State Unfair to Big Cities, Henken Says
At MU interview series, Public Policy Forum leader says Milwaukee needs a sales tax.
Milwaukee is at a crisis point, says Public Policy Forum leader Rob Henken. When it comes to balancing the services residents and businesses want with the funding needed to pay for this, the city is falling further and further behind, he notes, and something has to give.
Henken, who heads up the local nonprofit, nonpartisan Public Policy Forum (PPF), discussed his organization’s recent report on the city’s finances with interviewer Mike Gousha in his “On the Issues” series at the Marquette University Law School yesterday.
The 78-page report, which is encapsulated in this video, compares Milwaukee’s financial structure to 38 other peer cities and finds the city lacks options other cities has, which makes its financing unsustainable over the long run.
Although city officials passed this year’s operating plan last fall with relative ease, PPF in its analysis indicated greater challenges lie on the horizon. Some of those challenges are coming into play this budget season.
Henken’s appearance at On the Issues comes just weeks after Mayor Tom Barrett announced he was seeking authority to implement a half-cent local sales tax to shore up future municipal budgets given the huge, 20-year decline in state share revenue. The PPF study found this annual funding has declined in real dollars by $151 million — a huge hole for a city whose current budget for basic services is $834 million.
If Barrett’s sales tax plan does move forward, as proposed, Henken said it would infuse $40 million into the budget. But it would not completely solve the problem.
“A half-cent (sales tax) will go a long way,” Henken said. “But it certainly isn’t going to be the solution.”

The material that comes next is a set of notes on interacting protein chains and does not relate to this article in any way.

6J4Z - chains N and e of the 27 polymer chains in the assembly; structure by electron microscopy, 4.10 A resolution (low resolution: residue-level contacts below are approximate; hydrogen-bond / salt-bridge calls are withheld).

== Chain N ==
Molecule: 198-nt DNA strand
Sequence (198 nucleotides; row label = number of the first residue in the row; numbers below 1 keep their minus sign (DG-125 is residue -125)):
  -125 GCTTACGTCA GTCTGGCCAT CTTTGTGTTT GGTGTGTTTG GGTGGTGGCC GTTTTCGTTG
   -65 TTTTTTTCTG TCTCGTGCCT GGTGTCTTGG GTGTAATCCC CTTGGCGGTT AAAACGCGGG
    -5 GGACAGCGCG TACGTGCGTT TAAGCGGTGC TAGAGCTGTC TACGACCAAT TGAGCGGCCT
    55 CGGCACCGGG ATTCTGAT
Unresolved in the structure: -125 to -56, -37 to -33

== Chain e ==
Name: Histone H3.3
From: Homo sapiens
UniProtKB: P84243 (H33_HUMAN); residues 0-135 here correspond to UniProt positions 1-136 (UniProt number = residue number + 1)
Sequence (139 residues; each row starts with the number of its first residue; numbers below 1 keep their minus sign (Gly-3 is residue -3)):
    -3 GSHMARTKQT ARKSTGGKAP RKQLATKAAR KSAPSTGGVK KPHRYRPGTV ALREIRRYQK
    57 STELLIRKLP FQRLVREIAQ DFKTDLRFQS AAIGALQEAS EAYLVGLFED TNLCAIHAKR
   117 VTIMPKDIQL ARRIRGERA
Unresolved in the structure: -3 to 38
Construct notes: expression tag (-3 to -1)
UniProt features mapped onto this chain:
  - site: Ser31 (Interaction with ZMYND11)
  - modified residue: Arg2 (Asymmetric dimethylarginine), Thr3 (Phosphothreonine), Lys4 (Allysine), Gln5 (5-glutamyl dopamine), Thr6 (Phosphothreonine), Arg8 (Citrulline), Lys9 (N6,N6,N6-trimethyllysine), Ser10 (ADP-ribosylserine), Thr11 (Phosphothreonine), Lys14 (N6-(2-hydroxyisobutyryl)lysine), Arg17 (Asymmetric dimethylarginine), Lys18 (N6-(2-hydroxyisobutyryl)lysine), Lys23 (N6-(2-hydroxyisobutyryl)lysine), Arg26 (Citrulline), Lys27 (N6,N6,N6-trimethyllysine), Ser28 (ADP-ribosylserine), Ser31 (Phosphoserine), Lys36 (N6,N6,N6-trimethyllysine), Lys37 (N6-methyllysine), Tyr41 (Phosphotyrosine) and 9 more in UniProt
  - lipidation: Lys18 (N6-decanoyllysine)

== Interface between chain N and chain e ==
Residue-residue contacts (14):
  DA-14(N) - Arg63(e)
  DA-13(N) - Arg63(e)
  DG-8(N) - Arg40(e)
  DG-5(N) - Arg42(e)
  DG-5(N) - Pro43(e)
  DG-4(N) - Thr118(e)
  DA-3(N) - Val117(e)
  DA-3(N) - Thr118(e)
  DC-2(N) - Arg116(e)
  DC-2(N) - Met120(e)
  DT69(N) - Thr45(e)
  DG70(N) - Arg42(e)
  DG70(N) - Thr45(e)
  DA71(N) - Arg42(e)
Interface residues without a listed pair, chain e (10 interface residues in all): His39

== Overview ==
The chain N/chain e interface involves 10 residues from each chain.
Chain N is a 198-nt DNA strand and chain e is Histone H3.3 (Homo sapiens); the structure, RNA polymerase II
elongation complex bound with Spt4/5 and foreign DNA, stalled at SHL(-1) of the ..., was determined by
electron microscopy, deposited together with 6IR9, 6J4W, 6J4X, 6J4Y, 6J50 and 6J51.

State lawmakers only give municipalities a few levers to pull for revenue — primarily property taxes and state aid. The provisions hold true for a village with a few hundred people, just as they do for Milwaukee and its 600,000-plus resident population.
Factoring in the number of nonresident persons Milwaukee serves each day, Henken said this long-held uniformity is inequitable to Milwaukee and a number of other large cities in the state, including Green Bay, Kenosha, Madison and Racine.
PPF’s researchers have recommended other possibilities, including some form of a financial contribution toward city services from commuting workers and visiting tourists. Nearly ever other large city it studied is able to levy a city sales, income or other tax to gain revenue from these visitors, who use and benefit from city services.
“The thing is, ‘Why not have the ability to tax some of that consumption?’” Henken said.
During its deep dive into comparable data, Henken said PPF researchers looked at tax laws from one state to the next and how they apply to municipalities. Some states, Henken pointed out, were more restrictive than others.
“But across the board, they make exceptions for their bigger cities,” Henken said of mechanisms for levying taxes.
When he first took the wraps off his plan earlier this month, Barrett said his request of state lawmakers is to allow a city referendum in April, asking residents for approval to go with the half-cent sales tax.
The outside-the-box proposal, Henken said, has been a long time in the making, due in large part to a system he said is antiquated.
“Things stay the same,” Henken said of the culture in Madison, even as state aid to cities has plummeted. “It’s stayed the same as it was 20 years ago.”
In the same breath, Henken said he encourages Barrett and any other municipal leaders across the state to consider the full scope of such measures as added sales taxes.
“Very important questions would have to be asked,” Henken said. “What impact would this have on businesses (imposing the added sales tax)? You have to weigh all of these factors.”
When asked by Gousha when he thought he might see some movement in the tax reform discussion, Henken said it could take at least a few years.
But from his vantage point, Henken said he is hopeful PPF has at least moved the needle a bit in addressing what he described as a “festering” problem.
“We are not a lobbying organization. We are not an advocacy organization,” Henken said. “We are trying to start a citywide conversation. Can we elevate this issue to a point where we can do something about this?”